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Tamoxifen May Reduce Risk of Breast Cancer

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Tamoxifen May Reduce Risk of Breast Cancer


Tamoxifen May Reduce Risk of Breast Cancer

Tamoxifen May Reduce Risk of Breast Cancer

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  • <iframe src="" width="100%" height="290" frameborder="0" scrolling="no" title="NPR embedded audio player">
  • Transcript

Scientists are reporting what they say is the best evidence yet that the drug Tamoxifen can prevent breast cancer. But some researchers say the drug — which is used primarily to treat women who've already had breast cancer — may be of limited use to other women.


From NPR News, this is ALL THINGS CONSIDERED. I'm Robert Siegel.


And I'm Michele Norris.

Scientists are reporting what they say is the best evidence yet that there's a drug that can prevent breast cancer. The drug is tamoxifen. It's primarily used for women who've already had breast cancer. And as NPR's Joe Palca reports, some scientists doubt how useful it will be for women who haven't had breast cancer.

JOE PALCA reporting:

During the 1990s slightly more than 13,000 women took part in the breast cancer prevention trial. Half took the drug tamoxifen and half an inert placebo. All women were supposed to participate for five years. In 1998 scientists stopped the study after only three and a half years because tamoxifen appeared to be preventing a significant number of breast cancers. But scientists kept track of the participants, and now they've completed a study of what's happened since then.

Mr. BERNARD FISHER (NSABP): It clearly shows that the results initially presented hold up.

PALCA: Bernard Fisher of the cancer study consortium called NSABP headed the prevention trial. He's now 87 years old. He's helped revolutionize breast cancer treatment in this country by proving that mastectomies were frequently unnecessary. Now he hopes to revolutionize breast cancer prevention. He says the breast cancer prevention trial showed that tamoxifen benefitted women at high risk of breast cancer.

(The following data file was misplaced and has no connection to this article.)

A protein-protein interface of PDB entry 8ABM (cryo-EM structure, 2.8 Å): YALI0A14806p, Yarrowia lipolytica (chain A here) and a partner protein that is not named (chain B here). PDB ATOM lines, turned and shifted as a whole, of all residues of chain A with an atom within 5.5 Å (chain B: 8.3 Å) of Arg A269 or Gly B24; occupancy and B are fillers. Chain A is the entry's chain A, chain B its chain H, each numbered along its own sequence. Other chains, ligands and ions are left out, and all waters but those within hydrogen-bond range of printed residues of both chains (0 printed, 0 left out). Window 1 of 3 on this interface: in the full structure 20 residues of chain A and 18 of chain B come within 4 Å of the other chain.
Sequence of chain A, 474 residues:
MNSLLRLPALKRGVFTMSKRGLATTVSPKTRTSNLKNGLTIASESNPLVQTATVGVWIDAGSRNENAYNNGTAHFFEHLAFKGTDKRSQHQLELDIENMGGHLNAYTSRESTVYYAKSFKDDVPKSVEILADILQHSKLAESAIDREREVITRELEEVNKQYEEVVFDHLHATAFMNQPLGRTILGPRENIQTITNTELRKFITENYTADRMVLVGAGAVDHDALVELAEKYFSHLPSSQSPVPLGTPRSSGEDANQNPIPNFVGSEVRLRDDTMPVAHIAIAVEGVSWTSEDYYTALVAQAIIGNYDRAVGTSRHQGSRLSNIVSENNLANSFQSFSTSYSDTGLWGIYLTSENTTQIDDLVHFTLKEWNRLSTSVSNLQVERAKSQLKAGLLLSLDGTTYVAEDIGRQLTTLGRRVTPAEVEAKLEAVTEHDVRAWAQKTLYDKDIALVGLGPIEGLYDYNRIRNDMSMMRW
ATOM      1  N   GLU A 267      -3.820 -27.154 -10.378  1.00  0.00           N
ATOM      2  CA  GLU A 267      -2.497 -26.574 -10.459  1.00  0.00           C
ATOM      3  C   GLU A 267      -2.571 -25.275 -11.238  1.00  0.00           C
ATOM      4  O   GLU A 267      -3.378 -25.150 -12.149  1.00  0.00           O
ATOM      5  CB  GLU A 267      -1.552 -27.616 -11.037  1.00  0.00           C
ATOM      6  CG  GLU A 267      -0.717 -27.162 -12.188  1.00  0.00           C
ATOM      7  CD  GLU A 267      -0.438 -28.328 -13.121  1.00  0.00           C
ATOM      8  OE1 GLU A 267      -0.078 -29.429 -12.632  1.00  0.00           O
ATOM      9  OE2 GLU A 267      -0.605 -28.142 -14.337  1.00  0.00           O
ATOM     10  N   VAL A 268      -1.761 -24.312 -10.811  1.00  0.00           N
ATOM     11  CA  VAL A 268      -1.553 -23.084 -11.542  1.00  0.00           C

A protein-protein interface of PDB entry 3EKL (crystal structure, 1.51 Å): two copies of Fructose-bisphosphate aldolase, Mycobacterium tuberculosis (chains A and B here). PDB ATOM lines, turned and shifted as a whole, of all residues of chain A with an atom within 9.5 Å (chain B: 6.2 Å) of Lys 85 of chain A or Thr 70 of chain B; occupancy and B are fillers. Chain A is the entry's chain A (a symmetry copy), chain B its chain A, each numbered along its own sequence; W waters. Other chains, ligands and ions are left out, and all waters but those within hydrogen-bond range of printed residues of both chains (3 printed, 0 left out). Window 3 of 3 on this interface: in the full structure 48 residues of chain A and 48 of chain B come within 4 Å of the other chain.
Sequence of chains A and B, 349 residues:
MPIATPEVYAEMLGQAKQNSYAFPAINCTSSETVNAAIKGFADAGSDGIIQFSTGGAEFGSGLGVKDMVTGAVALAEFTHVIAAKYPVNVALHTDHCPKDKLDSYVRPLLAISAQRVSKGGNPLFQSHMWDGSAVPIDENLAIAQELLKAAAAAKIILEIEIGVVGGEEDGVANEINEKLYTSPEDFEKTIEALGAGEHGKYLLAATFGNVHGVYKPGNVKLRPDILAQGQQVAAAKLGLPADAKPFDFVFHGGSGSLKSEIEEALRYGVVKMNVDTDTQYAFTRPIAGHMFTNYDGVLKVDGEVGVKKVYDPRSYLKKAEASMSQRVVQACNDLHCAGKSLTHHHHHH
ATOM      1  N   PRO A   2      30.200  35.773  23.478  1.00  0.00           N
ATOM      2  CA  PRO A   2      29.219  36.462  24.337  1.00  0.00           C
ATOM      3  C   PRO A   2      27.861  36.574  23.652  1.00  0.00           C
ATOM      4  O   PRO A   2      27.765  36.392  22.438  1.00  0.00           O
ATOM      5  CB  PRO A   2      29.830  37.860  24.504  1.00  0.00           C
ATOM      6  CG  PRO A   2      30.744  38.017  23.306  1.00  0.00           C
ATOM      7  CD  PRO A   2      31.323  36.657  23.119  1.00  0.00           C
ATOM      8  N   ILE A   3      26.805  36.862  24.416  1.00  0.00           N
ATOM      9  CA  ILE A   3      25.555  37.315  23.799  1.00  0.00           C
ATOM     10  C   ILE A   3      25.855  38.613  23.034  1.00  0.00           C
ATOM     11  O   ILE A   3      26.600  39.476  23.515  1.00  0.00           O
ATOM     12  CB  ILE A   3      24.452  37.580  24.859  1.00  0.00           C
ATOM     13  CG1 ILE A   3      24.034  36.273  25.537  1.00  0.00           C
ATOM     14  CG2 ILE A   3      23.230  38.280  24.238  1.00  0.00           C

Mr. FISHER: There was approximately about a 50 percent reduction of invasive breast cancers in women who received the drug compared to those who did not.

PALCA: That's a big improvement. But the news is not all good. Women taking tamoxifen were more likely to get uterine cancer and more likely to suffer blood clots. Still, Fisher says for women at the highest risk of breast cancer, there was a net benefit from taking the drug.

The new study appears in the Journal of the National Cancer Institute. Health psychologist Sharon Bober agrees that tamoxifen is probably right for some women. She studied more than a hundred women who are eligible for the drug.

Ms. SHARON BOBER (Psychologist): What we were struck by was that all of these women were at high risk. You know, an oncologist would tell you that it was a no-brainer. All of these women would benefit from taking tamoxifen. And what we found was that probably about half opted to take tamoxifen and about half did not.

PALCA: Bober believes part of the reason for that is that it's hard to convey information about medical risk. She says many women in her study were worried that taking tamoxifen simply meant trading one health risk for another. But Bober says in many cases a woman's risk of breast cancer is far greater than any health risk caused by tamoxifen.

Ms. BOBER: I'm not, in any way, trying to sort of disrespect the individual decision, but my concern is that often those decisions aren't really grounded in kind of a really strong realistic understanding of what people are dealing with.

PALCA: But some experts say there are other studies of tamoxifen that show a different picture of the drug's risks and benefits. Jack Cuzick of Cancer Research UK is running another large study comparing tamoxifen with placebo for cancer prevention. His study has shown a smaller benefit from tamoxifen. He says healthy women are right to hesitate before taking the drug.

Mr. JACK CUZICK (Cancer Research UK): And the fact that tamoxifen has not been accepted in the United States in very many places for prevention is, I think, a strong indication that the trial has not convinced people that this is an adequate approach for prevention at this stage.

PALCA: Cuzick says there are some new drugs being tested that may be better than tamoxifen. Bernard Fisher agrees that safer drugs may be coming along. He says there's a study of more than 19,000 women that's comparing tamoxifen and the osteoporosis drug raloxifene, also called Evista, to see which is better at preventing breast cancer and, equally important, which has fewer side effects. But the results of those studies are months, if not years, off.

Mr. FISHER: Until one of the trials that's now going on demonstrates a greater net benefit from some alternative therapy, tamoxifen remains the only proven chemopreventive treatment for breast cancer risk reduction. I think we can safely say that.

PALCA: In the meantime, women and their doctors still face difficult decisions about whether or how to try to prevent breast cancer. Joe Palca, NPR News, Washington.

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